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Notley tries to reassure oil industry leaders on Trans Mountain expansion

CALGARY — Alberta Premier Rachel Notley tried to reassure bigwigs in the energy industry Wednesday that her government will strive to ensure the Trans Mountain pipeline expansion gets built despite political opposition in British Columbia.

Speaking at the Global Petroleum Show in Calgary, Notley said the Alberta NDP government has little time for conversations that seek to shut down the oilsands and threaten jobs in her province.

"An effective climate plan has to pay attention to working people," said Notley.

"Families that are out of work and stressed about how the mortgage is going to get paid do not have a heck of a lot of time for climate change action."

Her comments come as the B.C. NDP, supported by an alliance with the Green party, moves closer to potentially forming government and bringing to a halt Kinder Morgan's pipeline expansion project with whatever means it has available.

Both parties have opposed the pipeline over concerns of potential oil spills in the ocean and along the route, as well as the higher environmental footprint of oilsands crude.

Kinder Morgan Canada president Ian Anderson, speaking on a panel later in the day, suggested government could enable First Nation investment in the project as a way to help close the indigenous prosperity gap.

"Government has to look at that, they need to look at what they can do to enable those kinds of investments, either through loan guarantees or the sort," he said.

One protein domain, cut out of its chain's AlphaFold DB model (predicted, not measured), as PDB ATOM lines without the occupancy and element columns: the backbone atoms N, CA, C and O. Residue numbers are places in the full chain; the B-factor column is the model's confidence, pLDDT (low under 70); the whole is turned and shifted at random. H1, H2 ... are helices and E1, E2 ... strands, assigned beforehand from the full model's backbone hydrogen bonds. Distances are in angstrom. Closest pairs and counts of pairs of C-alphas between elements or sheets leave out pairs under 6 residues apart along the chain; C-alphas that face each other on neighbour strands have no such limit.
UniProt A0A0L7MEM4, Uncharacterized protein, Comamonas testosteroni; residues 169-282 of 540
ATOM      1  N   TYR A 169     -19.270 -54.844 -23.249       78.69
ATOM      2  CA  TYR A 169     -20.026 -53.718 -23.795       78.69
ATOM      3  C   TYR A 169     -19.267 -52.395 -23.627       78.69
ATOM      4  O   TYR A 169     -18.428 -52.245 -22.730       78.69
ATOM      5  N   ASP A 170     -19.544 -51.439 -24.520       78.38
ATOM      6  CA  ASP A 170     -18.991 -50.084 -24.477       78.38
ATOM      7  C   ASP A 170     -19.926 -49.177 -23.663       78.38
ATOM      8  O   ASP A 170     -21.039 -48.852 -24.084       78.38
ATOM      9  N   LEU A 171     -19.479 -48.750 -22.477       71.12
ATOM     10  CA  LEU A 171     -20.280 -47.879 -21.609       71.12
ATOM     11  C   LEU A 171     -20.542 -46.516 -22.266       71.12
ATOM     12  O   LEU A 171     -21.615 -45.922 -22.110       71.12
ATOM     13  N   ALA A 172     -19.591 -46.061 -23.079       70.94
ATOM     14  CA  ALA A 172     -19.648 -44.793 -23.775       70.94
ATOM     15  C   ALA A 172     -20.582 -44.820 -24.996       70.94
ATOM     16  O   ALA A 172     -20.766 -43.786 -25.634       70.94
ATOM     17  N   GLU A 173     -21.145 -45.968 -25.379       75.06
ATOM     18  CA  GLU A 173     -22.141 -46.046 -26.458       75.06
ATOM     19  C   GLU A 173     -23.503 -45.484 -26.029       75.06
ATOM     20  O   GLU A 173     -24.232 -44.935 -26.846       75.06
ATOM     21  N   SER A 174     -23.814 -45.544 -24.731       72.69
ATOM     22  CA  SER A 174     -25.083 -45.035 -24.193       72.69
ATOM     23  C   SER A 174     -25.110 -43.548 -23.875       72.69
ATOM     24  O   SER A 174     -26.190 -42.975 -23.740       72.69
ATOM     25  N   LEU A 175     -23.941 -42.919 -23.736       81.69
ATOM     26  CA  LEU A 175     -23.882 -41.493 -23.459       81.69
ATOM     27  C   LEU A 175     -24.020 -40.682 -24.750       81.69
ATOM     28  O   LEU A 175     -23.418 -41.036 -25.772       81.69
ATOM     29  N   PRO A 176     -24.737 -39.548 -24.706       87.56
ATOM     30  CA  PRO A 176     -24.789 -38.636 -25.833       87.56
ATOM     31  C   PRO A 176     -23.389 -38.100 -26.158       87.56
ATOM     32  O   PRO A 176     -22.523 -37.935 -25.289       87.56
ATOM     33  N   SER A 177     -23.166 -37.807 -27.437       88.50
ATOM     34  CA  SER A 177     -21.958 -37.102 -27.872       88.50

Anderson said he worked quietly for some time to try and build support for direct indigenous investment, but it never materialized because of capacity constraints.

"I would welcome the opportunity to have some First Nation investment," said Anderson.

"At the core of it though, for that kind of ownership, for that kind of meaningful investment in resource development, the nations need capacity."

Anderson's comments come as the Trans Mountain pipeline grows as a wedge issue in Canadian politics.

The project has pitted the Alberta and B.C. parties against each other, and has become a lightning-rod issue in the federal NDP leadership race.

Notley said she was reassured by Prime Minister Justin Trudeau on June 2 that the federal government remains committed to seeing the project though, while she believes the project entirely falls within her party's values.

"I believe it is absolutely, fully within the wheelhouse of the NDP to focus on job preservation and job creation, always, as we work on the environment. To do one without the other puts both in peril."

Notley's remarks came shortly after Paul Fulton, president of the Canadian division of Norway's Statoil, said that while there will be growth in demand in the near term, some oil will have to stay in the ground if any climate goals are to be met.

"There is no doubt that there will be stranded assets," he said. "We will not produce all of the oil and gas that we have discovered today."


Ian Bickis, The Canadian Press

Note to readers: This is a corrected story. A previous version based on Notley's comments said she spoke with Trudeau on Friday. An official with her office she in fact spoke with Trudeau on June 2.

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